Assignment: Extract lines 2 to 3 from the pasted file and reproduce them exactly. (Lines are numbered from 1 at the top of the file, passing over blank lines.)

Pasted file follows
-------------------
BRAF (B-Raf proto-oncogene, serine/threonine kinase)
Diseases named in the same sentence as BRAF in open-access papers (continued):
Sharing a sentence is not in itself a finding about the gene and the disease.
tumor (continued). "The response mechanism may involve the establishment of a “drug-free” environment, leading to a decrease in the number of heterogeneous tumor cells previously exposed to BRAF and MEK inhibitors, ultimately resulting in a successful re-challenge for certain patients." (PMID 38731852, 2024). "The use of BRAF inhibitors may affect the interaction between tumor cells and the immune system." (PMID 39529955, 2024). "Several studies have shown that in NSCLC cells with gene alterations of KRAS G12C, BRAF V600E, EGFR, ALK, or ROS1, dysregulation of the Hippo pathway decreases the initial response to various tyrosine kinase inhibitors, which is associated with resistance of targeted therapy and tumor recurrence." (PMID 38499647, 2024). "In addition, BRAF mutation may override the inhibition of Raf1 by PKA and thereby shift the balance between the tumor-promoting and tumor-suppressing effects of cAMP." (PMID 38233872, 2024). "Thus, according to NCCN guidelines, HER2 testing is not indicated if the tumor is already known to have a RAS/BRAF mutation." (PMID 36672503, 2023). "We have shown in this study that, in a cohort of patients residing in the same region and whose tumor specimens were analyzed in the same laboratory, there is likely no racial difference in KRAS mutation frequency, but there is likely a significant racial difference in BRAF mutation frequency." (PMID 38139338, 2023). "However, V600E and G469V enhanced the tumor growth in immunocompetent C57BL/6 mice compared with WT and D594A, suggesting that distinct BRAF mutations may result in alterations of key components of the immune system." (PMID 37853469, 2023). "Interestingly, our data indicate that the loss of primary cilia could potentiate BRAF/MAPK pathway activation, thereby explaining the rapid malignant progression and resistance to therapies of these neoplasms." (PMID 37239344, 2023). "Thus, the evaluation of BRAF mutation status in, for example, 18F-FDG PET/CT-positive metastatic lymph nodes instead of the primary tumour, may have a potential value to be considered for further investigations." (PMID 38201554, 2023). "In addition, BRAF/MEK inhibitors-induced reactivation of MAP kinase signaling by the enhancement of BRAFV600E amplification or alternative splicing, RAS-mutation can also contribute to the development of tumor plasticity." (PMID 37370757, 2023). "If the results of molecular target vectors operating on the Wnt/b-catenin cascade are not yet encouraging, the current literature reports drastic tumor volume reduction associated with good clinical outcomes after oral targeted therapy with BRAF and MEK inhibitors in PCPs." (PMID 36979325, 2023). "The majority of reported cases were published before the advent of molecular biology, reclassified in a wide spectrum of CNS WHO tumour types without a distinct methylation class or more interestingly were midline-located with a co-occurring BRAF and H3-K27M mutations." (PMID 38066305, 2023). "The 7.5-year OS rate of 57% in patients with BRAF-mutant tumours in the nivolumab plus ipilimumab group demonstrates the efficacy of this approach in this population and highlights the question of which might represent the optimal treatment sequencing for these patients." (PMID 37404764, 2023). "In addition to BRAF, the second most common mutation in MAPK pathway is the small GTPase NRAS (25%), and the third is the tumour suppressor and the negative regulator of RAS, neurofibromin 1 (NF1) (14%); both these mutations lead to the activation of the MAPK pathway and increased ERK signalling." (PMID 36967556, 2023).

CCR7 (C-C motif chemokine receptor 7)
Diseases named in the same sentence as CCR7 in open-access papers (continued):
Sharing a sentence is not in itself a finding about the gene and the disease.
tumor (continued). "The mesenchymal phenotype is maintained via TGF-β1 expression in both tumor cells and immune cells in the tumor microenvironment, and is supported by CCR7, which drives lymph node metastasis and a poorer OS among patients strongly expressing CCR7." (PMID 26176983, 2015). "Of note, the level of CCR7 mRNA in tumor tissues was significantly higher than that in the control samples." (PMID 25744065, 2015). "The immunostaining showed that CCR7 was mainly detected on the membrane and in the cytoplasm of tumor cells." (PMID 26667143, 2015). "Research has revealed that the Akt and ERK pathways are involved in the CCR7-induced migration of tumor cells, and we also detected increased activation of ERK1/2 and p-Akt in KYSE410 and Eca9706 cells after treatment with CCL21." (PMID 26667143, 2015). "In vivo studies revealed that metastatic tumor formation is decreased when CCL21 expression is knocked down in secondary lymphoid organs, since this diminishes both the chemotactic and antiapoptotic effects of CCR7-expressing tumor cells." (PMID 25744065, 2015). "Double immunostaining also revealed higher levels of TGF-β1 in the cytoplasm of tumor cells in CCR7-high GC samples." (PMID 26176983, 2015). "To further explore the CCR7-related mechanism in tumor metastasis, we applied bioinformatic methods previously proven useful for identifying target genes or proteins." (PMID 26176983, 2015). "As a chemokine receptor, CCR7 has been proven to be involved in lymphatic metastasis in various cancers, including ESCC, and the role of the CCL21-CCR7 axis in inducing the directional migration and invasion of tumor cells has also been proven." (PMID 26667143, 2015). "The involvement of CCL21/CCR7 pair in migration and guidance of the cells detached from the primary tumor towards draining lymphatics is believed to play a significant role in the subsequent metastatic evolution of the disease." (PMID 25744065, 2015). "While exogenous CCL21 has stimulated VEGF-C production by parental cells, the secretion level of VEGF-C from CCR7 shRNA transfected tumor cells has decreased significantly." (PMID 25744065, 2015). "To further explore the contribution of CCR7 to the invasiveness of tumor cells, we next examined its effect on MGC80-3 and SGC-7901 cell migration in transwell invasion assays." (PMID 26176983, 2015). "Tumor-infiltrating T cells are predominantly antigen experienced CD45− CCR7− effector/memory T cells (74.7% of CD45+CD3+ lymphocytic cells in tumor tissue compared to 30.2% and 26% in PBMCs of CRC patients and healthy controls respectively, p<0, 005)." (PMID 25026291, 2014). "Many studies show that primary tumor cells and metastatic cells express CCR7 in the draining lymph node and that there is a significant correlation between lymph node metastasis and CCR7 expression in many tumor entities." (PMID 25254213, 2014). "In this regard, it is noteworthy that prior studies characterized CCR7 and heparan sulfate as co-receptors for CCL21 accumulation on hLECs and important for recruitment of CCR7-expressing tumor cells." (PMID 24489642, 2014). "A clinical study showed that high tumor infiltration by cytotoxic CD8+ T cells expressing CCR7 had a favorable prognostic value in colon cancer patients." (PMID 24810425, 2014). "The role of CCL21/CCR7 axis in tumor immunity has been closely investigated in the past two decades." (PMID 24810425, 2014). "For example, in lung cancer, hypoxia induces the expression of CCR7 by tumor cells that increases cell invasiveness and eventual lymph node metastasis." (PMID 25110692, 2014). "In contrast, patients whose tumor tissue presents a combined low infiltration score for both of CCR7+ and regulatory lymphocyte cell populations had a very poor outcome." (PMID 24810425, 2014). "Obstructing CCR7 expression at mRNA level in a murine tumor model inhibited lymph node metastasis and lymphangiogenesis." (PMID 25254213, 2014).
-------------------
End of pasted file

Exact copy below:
Diseases named in the same sentence as BRAF in open-access papers (continued):
Sharing a sentence is not in itself a finding about the gene and the disease.